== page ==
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Business

China Appeals to Trump to Avoid 'Trade War'

China warns that actions by Trump might trigger a trade war

President Donald Trump and Chinese President Xi Jinping, with they wives, first lady Melania Trump, left, and Chinese first lady Peng Liyuan, right, pose for photographers before dinner at Mar-a-Lago, Thursday, April 6, 2017, in Palm Beach, Florida, photo: AP/Alex Brandon
4 months ago

BEIJING – China’s government appealed to U.S. President Donald Trump on Monday to avoid a “trade war” ahead of what the White House says is a possible announcement of an investigation into whether China is stealing U.S. technology.

An official told reporters the president would order his trade office on Monday to look into whether to launch an investigation under Section 301 of the Trade Act of 1974 of possible Chinese theft of U.S. technology and intellectual property.

“There is no future and no winner in a trade war and both sides will be the losers. As we have emphasized for many times, the nature of China-U.S. trade relations is mutual benefit and win-win,” said a foreign ministry spokeswoman, Hua Chunying.

“Considering the importance of the China-U.S. relations, China is willing to make joint efforts with the United States to keep trade and economic relations on sustained, healthy and stable development on the basis of mutual respect, equality and mutual benefit,” Hua said.

 

Earlier Monday, a state newspaper, the China Daily, said Trump’s possible decision to launch an investigation could “intensify tensions,” especially over intellectual property.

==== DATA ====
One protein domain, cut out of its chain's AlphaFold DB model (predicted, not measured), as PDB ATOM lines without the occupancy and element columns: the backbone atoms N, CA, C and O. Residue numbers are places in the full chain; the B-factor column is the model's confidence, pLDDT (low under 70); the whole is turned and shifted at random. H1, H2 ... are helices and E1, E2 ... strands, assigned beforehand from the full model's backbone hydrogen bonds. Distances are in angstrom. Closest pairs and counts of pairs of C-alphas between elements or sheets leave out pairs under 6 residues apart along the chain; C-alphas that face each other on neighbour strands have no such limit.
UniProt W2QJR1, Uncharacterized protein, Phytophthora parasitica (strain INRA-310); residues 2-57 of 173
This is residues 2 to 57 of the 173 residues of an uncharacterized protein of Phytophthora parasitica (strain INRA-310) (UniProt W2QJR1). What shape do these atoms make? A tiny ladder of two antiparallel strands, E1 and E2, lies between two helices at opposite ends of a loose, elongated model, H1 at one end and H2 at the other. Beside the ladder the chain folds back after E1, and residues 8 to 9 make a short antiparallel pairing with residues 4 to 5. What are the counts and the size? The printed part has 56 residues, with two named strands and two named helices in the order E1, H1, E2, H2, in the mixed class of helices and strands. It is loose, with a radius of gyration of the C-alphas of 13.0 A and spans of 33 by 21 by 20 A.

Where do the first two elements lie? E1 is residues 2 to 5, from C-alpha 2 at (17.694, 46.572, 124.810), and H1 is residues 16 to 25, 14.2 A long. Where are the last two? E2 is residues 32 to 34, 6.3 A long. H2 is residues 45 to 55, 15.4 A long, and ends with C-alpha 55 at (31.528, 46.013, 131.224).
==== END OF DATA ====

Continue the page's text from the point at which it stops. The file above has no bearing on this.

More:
A decision to use the law to rebalance trade with China “could trigger a trade war,” said the commentary under the name of researcher Mei Xinyu of the ministry’s International Trade and Economic Cooperation Institute.

“And the inquiry the U.S. administration has ordered into China’s trade policies, if carried out, could intensify tensions, especially on intellectual property rights,” the commentary said.

It gave no indication of how Beijing might respond but Chinese law gives regulators broad discretion over what foreign companies can do in China.

If an investigation begins, Washington could seek remedies either through the World Trade Organization (WTO) or outside of it.

Previous U.S. actions directed at China under the 1974 law had little effect, said the China Daily. It noted that China has grown to become the biggest exporter and has the world’s largest foreign exchange reserves.

“The use of Section 301 by the U.S. will not have much impact on China’s progress toward stronger economic development and a better future,” said the newspaper.

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